Yellow Ribbon Prison Run 2009
Changi Village to Changi Prison Complex
06 Sep 09
My time: 52 mins. My excuse: still recovering from the ligament injury.
Organized by CARE network, which helps in the rehabilitation of ex-offenders, the inaugural Yellow Ribbon Prison Run 2009 was attended by about 6000 runners on Sunday, 6 Sep 09. The competitive 10 KM route started at Changi Village, going through smaller roads within the Loyang and Selarang Camp outskirts, before ending at a huge, empty field within the walls of the Changi Prison Complex. A 5.8 KM fun-run took place concurrently.
This run is probably one of the best organized runs this year. In theory, the organizers got everything right: good publicity (you’ve all seen the posters at the bus-stops), an enjoyable route, affordable sign-up prices, a reasonably nice-looking running singlet and worth-it freebies from the sponsors. The vouchers in the goodie bag are pretty substantial (Andersens’ ice cream, Café Galilee, some local attractions etc). These, plus the fact that this run is the only run so far to serve you food upon finishing, makes it really worth the time and effort on a cold, wet Sunday morning – considering I didn’t win anything.
While the route cannot be described as punishing (at least no cross-terrain or crazy hills), there were some points where the up-slopes were a bit steep. Locating water-points after these slopes was a good tactic other organisers might want to consider. Also, a rather rag-tag – but very loud –bunch of cheerleaders seemed to be stationed at every major turn.
Mok, Patrick and I were the only cross-country team people running. No guesses who won. Patrick came in 10th and won $100, I think. Their exact timings can be confirmed with them. I took a leisurely jog and tried not to compete with all the people who sprinted at the first 5 KM. Many of them died at the final up-slope before the last stretch inside Changi Prison complex. Generally speaking, there was some grass to run on, and apart from the sudden downpour an hour after the event ended, I didn’t feel very uncomfortable. I’m also quite glad that I didn’t spend too much money on transport. (Most runs on early Sunday morning require you to get to the venue in a taxi if you want to take your spot at the starting line, but the area is accessible enough for SBS buses).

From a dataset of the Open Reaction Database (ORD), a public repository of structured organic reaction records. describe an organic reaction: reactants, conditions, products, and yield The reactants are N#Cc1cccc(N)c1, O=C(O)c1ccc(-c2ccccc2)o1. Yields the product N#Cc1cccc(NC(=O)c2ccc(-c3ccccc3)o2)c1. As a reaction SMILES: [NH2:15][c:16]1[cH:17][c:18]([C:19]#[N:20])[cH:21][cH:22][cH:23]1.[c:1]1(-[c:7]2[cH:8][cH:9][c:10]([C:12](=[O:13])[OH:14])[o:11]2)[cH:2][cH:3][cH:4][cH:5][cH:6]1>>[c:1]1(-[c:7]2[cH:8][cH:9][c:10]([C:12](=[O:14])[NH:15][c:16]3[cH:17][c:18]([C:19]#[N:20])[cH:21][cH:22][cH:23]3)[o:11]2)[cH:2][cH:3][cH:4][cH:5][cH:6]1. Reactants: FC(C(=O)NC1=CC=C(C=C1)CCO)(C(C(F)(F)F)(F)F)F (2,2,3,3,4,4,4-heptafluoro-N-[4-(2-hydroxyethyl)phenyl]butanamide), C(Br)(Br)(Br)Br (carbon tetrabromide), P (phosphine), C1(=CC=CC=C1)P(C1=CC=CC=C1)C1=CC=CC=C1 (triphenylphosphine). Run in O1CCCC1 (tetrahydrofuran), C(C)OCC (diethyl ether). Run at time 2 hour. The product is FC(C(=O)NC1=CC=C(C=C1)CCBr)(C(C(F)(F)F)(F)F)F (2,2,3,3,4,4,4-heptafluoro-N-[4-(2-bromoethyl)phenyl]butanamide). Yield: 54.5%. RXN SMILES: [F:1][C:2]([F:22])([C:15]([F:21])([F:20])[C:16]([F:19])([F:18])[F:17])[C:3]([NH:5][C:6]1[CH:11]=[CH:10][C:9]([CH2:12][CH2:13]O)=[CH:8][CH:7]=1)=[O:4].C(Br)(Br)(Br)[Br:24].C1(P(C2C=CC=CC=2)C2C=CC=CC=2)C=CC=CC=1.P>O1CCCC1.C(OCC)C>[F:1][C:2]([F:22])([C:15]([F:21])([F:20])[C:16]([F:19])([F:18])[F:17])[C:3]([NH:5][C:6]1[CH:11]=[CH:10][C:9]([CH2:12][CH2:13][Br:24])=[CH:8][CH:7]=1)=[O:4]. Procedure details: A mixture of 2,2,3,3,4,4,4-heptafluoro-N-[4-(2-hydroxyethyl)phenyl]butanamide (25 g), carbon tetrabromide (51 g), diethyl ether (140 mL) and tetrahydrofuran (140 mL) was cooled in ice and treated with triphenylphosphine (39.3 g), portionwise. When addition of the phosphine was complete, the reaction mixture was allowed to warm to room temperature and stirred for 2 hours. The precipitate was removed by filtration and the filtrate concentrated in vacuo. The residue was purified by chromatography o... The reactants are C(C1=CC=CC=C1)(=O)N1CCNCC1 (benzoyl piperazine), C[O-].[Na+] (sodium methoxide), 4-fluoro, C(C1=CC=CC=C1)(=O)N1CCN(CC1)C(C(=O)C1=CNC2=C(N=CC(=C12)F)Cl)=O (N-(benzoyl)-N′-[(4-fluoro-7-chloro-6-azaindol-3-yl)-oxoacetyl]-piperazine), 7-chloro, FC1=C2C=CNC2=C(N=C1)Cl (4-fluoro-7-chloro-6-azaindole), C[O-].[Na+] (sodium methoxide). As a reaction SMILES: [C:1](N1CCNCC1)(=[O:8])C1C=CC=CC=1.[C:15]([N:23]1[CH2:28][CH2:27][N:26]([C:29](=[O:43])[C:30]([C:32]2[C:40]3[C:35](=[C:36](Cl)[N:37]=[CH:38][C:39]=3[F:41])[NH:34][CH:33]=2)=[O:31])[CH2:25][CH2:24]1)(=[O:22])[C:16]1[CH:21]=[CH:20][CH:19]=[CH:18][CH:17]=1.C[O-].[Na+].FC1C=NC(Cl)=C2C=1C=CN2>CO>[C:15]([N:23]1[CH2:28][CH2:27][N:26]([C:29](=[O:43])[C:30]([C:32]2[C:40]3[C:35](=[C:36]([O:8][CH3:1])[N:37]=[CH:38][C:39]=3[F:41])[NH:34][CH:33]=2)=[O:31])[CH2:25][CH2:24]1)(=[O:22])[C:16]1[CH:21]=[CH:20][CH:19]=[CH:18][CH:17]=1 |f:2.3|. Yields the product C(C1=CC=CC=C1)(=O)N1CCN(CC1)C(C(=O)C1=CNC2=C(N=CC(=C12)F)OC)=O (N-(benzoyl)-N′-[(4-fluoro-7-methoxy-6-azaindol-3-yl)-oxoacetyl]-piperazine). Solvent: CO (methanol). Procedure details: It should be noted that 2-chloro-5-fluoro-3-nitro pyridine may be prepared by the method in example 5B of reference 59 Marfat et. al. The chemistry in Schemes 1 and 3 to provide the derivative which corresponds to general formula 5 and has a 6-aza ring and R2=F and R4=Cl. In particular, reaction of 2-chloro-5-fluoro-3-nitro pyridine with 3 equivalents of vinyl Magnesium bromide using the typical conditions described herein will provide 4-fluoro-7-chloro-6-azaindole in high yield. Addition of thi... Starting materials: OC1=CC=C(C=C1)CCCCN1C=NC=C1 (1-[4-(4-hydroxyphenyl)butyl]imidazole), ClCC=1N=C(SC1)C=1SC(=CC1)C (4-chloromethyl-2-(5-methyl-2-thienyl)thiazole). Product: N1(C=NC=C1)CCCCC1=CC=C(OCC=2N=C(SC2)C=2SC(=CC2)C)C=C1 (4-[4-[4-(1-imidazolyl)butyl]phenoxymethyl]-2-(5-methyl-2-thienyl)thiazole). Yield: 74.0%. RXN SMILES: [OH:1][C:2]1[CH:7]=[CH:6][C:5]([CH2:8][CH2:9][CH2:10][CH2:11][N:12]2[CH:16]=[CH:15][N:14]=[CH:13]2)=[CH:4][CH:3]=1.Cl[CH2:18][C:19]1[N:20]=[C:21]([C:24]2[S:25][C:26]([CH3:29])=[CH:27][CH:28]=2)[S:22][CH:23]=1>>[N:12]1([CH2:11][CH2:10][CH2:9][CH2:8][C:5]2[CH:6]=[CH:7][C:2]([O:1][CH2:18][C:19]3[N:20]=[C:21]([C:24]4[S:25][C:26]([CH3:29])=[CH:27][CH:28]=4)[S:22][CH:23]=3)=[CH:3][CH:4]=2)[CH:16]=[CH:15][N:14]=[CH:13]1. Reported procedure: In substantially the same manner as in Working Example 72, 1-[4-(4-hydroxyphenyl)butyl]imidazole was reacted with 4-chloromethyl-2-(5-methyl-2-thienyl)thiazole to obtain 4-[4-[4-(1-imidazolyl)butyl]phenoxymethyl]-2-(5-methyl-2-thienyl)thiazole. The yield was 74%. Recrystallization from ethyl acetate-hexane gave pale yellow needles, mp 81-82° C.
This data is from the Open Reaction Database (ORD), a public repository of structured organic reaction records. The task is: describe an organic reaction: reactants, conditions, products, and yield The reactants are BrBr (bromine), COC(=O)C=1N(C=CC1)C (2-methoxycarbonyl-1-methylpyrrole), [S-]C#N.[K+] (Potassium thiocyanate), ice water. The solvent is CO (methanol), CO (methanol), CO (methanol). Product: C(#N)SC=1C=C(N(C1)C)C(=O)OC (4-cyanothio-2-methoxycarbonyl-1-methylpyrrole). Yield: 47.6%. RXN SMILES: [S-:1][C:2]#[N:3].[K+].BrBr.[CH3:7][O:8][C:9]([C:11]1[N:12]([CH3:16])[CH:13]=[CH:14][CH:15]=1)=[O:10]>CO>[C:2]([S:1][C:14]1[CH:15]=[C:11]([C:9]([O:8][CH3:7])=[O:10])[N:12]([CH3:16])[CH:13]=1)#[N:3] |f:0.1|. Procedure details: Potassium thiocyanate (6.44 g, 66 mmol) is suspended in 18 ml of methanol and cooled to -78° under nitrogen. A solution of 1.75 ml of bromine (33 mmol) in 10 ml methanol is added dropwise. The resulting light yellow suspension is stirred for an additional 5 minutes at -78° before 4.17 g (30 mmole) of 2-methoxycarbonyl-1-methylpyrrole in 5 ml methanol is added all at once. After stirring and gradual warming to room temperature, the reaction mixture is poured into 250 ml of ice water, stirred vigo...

That being said, however, I was discussing with Patrick that the rationale behind this run leaves me thinking. Doubtless every runner’s participation raises funds, support and awareness to programmes which helping ex-offenders & rehabilitated drug addicts. But the manner in which these goals were shown seems a bit questionable. Firstly, while prisoners performing music to keep the runners’ entertained after the run seems quite innocent, it suggests showcasing them to an approving audience. And, some runners were also wondering – why end the run inside Changi prison? Interesting thing I realised: the inmates can be heard, but you don’t see them. It gave me the feeling the place was like an exhibit.
Just some things to think about. My views, of course. But a good run makes you think too. And then helps you study later.